The share price of Rio Tinto Limited (ASX: RIO) could come under pressure on Thursday when the market opens after the iron ore major posted its first half results after the market closed on Wednesday. The miner’s London listed stock slumped 3% when the UK market opened and dragged BHP Billion Limited’s (ASX: BHP) UK share price down 2% in the process. The fall in Rio Tinto’s UK share price comes despite the fact that management handed out some goodies to shareholders that include a record interim dividend and a US$1 billion expansion of its share buyback program. Many weren’t…
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The share price of Rio Tinto Limited (ASX: RIO) could come under pressure on Thursday when the market opens after the iron ore major posted its first half results after the market closed on Wednesday.
The miner’s London listed stock slumped 3% when the UK market opened and dragged BHP Billion Limited’s (ASX: BHP) UK share price down 2% in the process.
The fall in Rio Tinto’s UK share price comes despite the fact that management handed out some goodies to shareholders that include a record interim dividend and a US$1 billion expansion of its share buyback program.
Many weren’t expecting a top-up to the miner’s capital return as the sale of some of its assets such as its Indonesian Grasberg joint-venture didn’t finalise, but Rio Tinto did manage to complete the sale of its remaining coal assets in Queensland for US$4 billion.
What this means is that when Grasberg is finally sold, Rio Tinto is likely to announce another increase to its capital return program.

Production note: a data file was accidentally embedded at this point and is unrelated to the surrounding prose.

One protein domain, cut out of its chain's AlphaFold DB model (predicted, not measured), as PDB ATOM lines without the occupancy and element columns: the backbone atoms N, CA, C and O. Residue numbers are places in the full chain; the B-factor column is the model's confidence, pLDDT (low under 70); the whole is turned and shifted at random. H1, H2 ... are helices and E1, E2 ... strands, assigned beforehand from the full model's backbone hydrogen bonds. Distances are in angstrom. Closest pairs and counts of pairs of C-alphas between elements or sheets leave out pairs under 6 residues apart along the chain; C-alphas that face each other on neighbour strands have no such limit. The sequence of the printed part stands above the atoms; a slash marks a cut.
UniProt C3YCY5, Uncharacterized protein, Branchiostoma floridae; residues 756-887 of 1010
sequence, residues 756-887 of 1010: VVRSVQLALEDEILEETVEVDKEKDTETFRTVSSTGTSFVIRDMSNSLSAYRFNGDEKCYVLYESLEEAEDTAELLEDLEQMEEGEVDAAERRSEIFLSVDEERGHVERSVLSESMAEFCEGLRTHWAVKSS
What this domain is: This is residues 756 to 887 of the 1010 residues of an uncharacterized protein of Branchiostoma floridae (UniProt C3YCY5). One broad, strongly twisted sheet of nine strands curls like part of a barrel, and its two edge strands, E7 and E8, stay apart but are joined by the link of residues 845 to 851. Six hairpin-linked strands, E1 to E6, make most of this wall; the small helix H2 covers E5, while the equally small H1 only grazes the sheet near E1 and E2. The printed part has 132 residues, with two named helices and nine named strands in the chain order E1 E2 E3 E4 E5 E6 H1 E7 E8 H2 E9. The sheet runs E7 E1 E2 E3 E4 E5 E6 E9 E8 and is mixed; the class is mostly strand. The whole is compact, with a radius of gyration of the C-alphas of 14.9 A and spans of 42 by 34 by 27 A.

The miner has signed a non-binding agreement to offload Grasberg for US$3.5 billion, and the after-tax proceeds from this asset sale will go on top of the US$4 billion it currently holds in reserves that it wants to hand back to shareholders.
The cash-splash doesn’t stop there. Income seeking shareholders would also be pleased that management has declared a US$1.27 a share half year dividend.
This should equate to roughly $1.72 in Australian dollars at the current exchange rate. This is substantially higher than the $1.38 per share it paid to shareholders this time last year.
Rio Tinto’s underlying earnings increased 12% to US$4.4 billion which is pretty much in line with consensus estimates but if investors wanted to be picky, there are a few dark spots in the overall result which is likely to pressure its share price.
The first is a 38% drop in free cash flow to US$2.9 billion for the six months ended June 30, 2018, and the big 34% increase in capital expenditure.
The miner is also having issues resolving its tax dispute with the Mongolian government that relates to its giant Oyu Tolgoi copper mine in that country.
The Australian Financial Review is also reporting rumours that the Mongolian government wants to reopen negotiations around the 2009 investment agreement on the project to bring forward revenue.
Meanwhile, Rio Tinto is sticking to its production guidance given at its last quarterly production report and said that capital expenditure will rise to US$6.5 billion in 2020, up from its original estimate of US$6 billion.
I actually don’t think the result is quite so bad although some might see it as a reason to take profit after its share price rallied 24% over the past year compared to a modest 9% increase in the S&P/ASX 200 (Index:^AXJO) (ASX:XJO) index.
Using the “least dirty shirt” strategy, investors should buy the dip as there are few blue-chips outside of resources that are this well placed to grow revenue and profits, while having a couple of spare billion in the bank to fund a generous capital return program.
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Motley Fool contributor Brendon Lau owns shares of BHP Billiton Limited and Rio Tinto Ltd. The Motley Fool Australia has no position in any of the stocks mentioned. We Fools may not all hold the same opinions, but we all believe that considering a diverse range of insights makes us better investors. The Motley Fool has a disclosure policy. This article contains general investment advice only (under AFSL 400691). Authorised by Scott Phillips.